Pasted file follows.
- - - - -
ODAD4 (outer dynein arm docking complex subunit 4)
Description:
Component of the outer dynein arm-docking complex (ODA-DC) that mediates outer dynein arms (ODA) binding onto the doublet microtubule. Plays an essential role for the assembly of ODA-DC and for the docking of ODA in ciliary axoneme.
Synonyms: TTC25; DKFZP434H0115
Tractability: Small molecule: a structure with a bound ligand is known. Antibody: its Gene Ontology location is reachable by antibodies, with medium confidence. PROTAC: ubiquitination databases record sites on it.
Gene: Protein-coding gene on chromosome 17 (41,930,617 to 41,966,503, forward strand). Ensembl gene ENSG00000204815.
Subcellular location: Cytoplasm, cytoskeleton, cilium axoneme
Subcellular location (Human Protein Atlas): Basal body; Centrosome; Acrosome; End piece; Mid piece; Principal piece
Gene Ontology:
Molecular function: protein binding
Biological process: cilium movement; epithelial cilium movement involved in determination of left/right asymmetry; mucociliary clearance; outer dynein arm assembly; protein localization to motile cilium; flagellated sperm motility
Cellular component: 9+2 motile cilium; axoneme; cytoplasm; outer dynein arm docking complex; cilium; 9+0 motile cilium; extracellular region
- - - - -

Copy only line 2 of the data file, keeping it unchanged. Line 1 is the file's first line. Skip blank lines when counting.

Description: